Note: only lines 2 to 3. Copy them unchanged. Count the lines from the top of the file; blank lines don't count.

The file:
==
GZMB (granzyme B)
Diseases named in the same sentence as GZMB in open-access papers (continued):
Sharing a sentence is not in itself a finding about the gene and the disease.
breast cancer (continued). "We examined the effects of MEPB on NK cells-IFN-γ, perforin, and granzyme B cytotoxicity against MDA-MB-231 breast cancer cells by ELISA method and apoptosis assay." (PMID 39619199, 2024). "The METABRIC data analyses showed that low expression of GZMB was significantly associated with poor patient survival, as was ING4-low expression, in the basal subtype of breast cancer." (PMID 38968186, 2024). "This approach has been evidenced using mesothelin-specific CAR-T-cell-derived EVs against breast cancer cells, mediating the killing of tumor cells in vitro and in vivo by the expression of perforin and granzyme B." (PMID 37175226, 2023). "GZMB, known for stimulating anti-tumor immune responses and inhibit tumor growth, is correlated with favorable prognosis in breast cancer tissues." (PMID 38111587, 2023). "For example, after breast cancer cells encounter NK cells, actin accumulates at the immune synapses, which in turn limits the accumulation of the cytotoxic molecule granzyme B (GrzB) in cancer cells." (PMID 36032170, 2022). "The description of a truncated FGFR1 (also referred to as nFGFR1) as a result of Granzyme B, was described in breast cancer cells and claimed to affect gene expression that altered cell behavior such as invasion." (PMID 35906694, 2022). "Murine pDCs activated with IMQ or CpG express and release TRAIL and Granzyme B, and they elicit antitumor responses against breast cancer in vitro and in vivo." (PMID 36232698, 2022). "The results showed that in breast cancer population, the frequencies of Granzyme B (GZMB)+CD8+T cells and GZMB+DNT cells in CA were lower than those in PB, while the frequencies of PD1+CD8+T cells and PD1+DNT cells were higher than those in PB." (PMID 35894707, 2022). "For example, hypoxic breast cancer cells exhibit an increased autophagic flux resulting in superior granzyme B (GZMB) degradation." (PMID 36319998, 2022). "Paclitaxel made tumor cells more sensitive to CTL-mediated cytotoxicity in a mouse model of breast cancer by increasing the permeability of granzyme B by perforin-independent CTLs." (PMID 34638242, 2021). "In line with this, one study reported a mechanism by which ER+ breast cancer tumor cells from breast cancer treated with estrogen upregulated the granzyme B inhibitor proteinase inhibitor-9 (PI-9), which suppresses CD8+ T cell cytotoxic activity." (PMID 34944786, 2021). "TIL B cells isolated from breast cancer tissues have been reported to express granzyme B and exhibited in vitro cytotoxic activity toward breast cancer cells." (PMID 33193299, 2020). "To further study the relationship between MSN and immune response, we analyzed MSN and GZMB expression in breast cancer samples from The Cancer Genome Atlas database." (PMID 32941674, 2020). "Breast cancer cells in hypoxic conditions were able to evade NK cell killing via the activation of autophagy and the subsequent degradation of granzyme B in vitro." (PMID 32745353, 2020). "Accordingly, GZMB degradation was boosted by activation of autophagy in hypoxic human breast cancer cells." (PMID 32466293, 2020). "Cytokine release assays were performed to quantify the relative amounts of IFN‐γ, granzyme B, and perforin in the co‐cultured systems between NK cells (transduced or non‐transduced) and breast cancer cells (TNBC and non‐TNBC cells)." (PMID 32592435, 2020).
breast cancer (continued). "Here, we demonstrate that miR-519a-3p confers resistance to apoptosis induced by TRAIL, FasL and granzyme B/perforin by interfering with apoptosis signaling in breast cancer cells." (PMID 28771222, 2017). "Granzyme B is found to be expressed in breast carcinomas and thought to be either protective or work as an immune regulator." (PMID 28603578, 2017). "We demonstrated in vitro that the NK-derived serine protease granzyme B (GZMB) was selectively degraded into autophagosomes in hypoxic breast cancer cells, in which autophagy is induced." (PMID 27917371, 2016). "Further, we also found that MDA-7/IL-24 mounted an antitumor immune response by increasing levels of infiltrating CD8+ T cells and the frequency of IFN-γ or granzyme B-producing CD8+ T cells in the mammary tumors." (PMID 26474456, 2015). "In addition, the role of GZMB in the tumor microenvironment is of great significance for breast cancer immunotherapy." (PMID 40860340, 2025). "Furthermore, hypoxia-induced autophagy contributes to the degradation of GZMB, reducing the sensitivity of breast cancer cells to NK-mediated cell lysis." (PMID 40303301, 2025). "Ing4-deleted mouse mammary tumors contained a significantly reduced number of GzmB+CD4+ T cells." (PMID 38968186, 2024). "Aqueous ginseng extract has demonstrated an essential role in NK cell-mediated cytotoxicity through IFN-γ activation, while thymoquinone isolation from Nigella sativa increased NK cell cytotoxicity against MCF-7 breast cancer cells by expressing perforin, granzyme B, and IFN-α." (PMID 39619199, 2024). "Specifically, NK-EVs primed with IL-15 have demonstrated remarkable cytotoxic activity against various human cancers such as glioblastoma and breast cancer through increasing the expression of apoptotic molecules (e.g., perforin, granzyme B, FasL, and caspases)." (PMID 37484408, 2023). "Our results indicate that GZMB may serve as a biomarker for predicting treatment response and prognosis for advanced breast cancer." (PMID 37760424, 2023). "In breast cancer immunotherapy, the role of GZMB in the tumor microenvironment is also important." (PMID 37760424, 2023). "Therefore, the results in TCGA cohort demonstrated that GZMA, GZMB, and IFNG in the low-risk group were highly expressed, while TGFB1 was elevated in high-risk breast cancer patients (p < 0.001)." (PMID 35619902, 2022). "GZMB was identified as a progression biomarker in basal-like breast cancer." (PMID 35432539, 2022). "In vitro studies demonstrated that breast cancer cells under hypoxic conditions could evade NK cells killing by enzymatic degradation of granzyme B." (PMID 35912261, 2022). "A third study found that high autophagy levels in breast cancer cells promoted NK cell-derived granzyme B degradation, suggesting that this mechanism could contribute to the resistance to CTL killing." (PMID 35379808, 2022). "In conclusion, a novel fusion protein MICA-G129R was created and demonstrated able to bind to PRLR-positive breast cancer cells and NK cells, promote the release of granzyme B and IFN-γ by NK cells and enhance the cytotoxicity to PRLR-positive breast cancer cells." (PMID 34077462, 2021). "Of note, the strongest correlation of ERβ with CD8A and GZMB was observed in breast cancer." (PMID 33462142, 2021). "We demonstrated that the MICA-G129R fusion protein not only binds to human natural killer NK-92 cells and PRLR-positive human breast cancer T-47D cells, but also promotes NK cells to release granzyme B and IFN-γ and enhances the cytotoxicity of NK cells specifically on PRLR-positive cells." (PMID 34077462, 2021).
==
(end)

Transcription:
Diseases named in the same sentence as GZMB in open-access papers (continued):
Sharing a sentence is not in itself a finding about the gene and the disease.